The following definitions and abbreviations are to be used for the interpretation of the claims and the specification. As used herein, the terms “comprises,”“comprising,”“includes,”“including,”“has,”“having,”“contains” or “containing,” or any other variation thereof, are intended to cover a non-exclusive inclusion. For example, a composition, a mixture, process, method, article, or apparatus that comprises a list of elements is not necessarily limited to only those elements but can include other elements not expressly listed or inherent to such composition, mixture, process, method, article, or apparatus.

As used herein, the articles “a” and “an” preceding an element or component are intended to be nonrestrictive regarding the number of instances (i.e. occurrences) of the element or component. Therefore, “a” or “an” should be read to include one or at least one, and the singular word form of the element or component also includes the plural unless the number is obviously meant to be singular.

As used herein, the terms “invention” or “present invention” are non-limiting terms and not intended to refer to any single aspect of the particular invention but encompass all possible aspects as described in the specification and the claims.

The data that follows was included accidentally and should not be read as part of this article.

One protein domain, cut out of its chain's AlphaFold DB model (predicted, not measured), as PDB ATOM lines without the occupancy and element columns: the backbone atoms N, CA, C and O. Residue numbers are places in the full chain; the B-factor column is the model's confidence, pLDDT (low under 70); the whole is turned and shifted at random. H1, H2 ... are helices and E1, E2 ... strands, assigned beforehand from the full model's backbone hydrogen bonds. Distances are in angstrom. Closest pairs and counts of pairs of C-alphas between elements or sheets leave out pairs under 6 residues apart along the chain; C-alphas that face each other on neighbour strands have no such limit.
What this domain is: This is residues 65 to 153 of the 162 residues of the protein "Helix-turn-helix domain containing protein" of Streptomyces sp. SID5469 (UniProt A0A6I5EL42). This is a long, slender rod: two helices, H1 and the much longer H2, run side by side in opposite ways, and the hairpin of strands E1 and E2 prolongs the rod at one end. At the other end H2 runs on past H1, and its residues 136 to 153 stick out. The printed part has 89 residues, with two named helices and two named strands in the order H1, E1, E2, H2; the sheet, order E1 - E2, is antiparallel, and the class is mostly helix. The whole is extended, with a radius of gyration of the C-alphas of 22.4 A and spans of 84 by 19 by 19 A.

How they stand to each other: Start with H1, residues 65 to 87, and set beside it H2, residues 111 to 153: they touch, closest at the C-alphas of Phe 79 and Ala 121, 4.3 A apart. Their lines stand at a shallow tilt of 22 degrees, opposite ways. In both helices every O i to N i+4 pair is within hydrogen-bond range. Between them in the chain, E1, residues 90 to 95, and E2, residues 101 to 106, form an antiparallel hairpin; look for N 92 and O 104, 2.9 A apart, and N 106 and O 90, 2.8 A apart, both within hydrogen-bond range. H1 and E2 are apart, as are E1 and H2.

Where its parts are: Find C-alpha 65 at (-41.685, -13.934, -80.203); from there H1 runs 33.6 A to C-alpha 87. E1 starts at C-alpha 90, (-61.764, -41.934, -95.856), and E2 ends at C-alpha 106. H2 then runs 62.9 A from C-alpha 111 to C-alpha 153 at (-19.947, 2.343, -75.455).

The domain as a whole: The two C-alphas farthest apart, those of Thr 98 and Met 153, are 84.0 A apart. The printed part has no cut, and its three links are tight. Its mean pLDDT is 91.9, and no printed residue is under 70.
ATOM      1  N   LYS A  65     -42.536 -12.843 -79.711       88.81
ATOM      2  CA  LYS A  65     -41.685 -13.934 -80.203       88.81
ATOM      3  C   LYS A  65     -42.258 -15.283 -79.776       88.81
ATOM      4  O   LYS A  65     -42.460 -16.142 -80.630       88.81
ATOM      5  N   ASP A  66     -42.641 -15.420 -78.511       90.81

As used herein, the term “about” modifying the quantity of an ingredient, component, or reactant of the invention employed refers to variation in the numerical quantity that can occur, for example, through typical measuring and liquid handling procedures used for making concentrates or solutions. Furthermore, variation can occur from inadvertent error in measuring procedures, differences in the manufacture, source, or purity of the ingredients employed to make the compositions or carry out the methods, and the like. In one aspect, the term “about” means within 10% of the reported numerical value. In another aspect, the term “about” means within 5% of the reported numerical value. Yet, in another aspect, the term “about” means within 10, 9, 8, 7, 6, 5, 4, 3, 2, or 1% of the reported numerical value.